Fact vs Fiction of High-Profile Negligence Lawsuits

Our Chicago personal injury lawyers are seeing an increase in coverage of injury cases throughout the United States, and urge the public to be aware that misrepresentation and distortion of facts and outcomes is abundant in American media.

A woman recently filed a negligence lawsuit against Southwest Airlines for injuries suffered when she spilled hot tea on herself aboard a flight to Houston last year. The lawsuit claims the tea was “too hot for use in an aircraft.” This case is reminiscent of the McDonald’s hot coffee case that grabbed headlines in 1992, and many attorneys believe it will influence the progress of the Southwest Airlines case.

The woman, a forty-three year old construction worker from Smyrna, was seated in the front row and did not have a drop down table. She was served tea on request, but before she could put the tea bag into the lidless cup, she spilled hot water on her lap. The accident allegedly caused severe skin blisters and second-degree burns. About $300,000 of the total amount she is seeking includes pain and suffering damages, which are intangible and difficult to measure.

Lawyers for the airline have claimed that the woman was negligent when she spilled the tea on herself. They claim that the woman knowingly selected a seat without a drop table and requested hot tea of her own accord.

The case is drawing much interest for its similarity to the McDonald hot coffee lawsuit. The New Mexico woman who spilled the cup of hot coffee on her lap was awarded $2.7 million, which was later whittled down to an undisclosed amount. The coffee was served to her at around 180 degrees, higher than the permitted temperature, and resulted in skin grafts across her body.

Experts say that it will not be surprising if the jury in the Southwest Airlines tea lawsuit is influenced by the outcome of the McDonald case, though the incidents and the facts surrounding them are significantly different.

The McDonald’s case stirred up a flurry of debates in the early 90s. Opposing interests saw it as a frivolous lawsuit, indicative of greed and abuse of the legal system. Many states went on to pass tort reform laws aimed at preventing reckless and expensive jury awards.

In 2011, the Tennessee legislature passed comprehensive tort reform legislation limiting the award for pain and suffering damages at $750,000 and the caps on the award for a catastrophic case at $1 million.

Many other states have similar caps for pain and suffering awards. Tort reform advocates say that many lawsuits target big businesses, suing them for huge sums of money. This is causing businesses to invest and expand only in those states which have caps, to limit liability. Another consequence is that states without liability caps may face a shortage of physicians, especially doctors working in critical care.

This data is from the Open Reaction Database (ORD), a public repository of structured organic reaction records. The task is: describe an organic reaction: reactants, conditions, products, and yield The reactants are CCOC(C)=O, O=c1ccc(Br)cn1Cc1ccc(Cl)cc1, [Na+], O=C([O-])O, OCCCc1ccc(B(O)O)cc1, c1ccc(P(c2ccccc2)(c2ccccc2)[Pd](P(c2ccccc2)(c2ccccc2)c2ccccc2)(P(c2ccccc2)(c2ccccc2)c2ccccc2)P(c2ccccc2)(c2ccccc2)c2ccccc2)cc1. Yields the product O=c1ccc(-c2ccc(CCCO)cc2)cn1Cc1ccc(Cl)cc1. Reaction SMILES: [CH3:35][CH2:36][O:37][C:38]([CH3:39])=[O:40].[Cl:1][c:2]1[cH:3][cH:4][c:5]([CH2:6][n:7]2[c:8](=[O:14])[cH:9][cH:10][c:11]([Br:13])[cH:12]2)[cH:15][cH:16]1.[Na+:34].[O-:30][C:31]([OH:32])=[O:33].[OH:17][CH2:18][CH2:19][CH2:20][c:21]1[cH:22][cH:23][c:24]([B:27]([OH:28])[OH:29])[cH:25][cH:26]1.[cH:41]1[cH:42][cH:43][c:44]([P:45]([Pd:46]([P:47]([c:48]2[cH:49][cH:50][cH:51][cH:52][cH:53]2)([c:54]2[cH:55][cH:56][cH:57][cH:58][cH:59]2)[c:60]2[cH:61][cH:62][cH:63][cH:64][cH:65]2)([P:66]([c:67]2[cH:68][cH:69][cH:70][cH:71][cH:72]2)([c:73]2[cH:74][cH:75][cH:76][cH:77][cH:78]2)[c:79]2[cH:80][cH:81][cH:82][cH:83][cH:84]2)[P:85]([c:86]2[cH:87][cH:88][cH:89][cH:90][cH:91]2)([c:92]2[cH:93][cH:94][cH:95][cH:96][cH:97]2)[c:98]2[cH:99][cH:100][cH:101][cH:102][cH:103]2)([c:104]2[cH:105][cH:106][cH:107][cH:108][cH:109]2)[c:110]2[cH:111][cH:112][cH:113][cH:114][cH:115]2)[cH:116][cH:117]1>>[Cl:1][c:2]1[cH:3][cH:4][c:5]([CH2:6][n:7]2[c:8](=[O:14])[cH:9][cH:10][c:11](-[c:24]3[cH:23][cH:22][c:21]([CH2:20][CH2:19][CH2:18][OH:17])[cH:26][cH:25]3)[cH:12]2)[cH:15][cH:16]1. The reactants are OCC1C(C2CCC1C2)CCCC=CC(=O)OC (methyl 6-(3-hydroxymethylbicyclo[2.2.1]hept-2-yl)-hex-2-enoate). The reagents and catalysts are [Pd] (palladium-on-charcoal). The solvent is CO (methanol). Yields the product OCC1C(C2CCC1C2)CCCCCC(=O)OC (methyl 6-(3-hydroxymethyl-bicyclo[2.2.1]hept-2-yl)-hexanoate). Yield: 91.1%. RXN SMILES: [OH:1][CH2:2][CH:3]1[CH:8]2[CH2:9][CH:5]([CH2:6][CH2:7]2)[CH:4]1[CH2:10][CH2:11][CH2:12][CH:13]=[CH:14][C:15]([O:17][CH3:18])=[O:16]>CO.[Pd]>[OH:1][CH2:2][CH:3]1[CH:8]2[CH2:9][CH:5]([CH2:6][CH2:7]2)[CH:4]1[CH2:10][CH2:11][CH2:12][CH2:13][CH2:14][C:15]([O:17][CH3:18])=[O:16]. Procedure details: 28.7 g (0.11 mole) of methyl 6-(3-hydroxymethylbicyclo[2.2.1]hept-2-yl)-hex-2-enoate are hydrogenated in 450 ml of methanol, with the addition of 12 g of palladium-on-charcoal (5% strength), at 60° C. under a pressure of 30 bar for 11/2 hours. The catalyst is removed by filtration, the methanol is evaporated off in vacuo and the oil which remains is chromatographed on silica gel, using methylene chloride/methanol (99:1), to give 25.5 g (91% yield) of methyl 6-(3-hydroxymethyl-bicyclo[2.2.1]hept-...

Hundreds of civil lawsuits continued to be filed every year and some are dismissed as frivolous, perhaps unjustly. Although the conditions of each case are different, tort reform advocates tend to cite the hot coffee case to stir up unnecessary doubts about the reliability of the civil justice system. Many legal experts point out that the true facts of this case have been watered down by false propaganda. Reports say that from 1982 to 1992, McDonald’s coffee actually burned more than 700 people, causing severe skin blisters and burns. The New Mexico woman’s case, then, is not frivolous. She was merely standing up for herself when no one else was willing to do so.

Opponents of tort reform have filed lawsuits challenging the liability caps and the basis for fixing the limits. One recent lawsuit argues it is not legislators but juries that should determine how much an injury or damage is worth.

An example of how cruel tort reform law can be is evident in the recent case of a six-year-old boy who suffered permanent brain injuries because of negligence in medical care. The boy lost the ability to speak, walk, and feed himself and he now suffers from seizures. His mother justly sued the hospital that treated him. In addition to the jury award of $1.45 million for non-economic damages, she also won a $3.37 million award to cover future medical damages.

Tort reform completely altered her winnings, however. Missouri state law reduced the non-economic damages to only $350,000 and made half of the medical damages payable in yearly installments with an interest rate of 0.26 percent over a period of 50 years.

Fortunately, the Missouri Supreme Court overturned state law by declaring tort reform law unconstitutional jury tampering. The boy’s family will receive the full damages awarded by the jury for his medical care.

State damage caps have also been pronounced unconstitutional by supreme courts in Alabama, Georgia, Illinois, New Hampshire, Oregon, Texas and Washington. The victims of medical malpractice in the 33 other states where tort reform laws limit awards for non-economic damages, however, are still in danger of being shortchanged.

If you are faced with a personal injury, our personal injury attorneys can ensure that the true facts of your case are examined so that you get the compensation you deserve.

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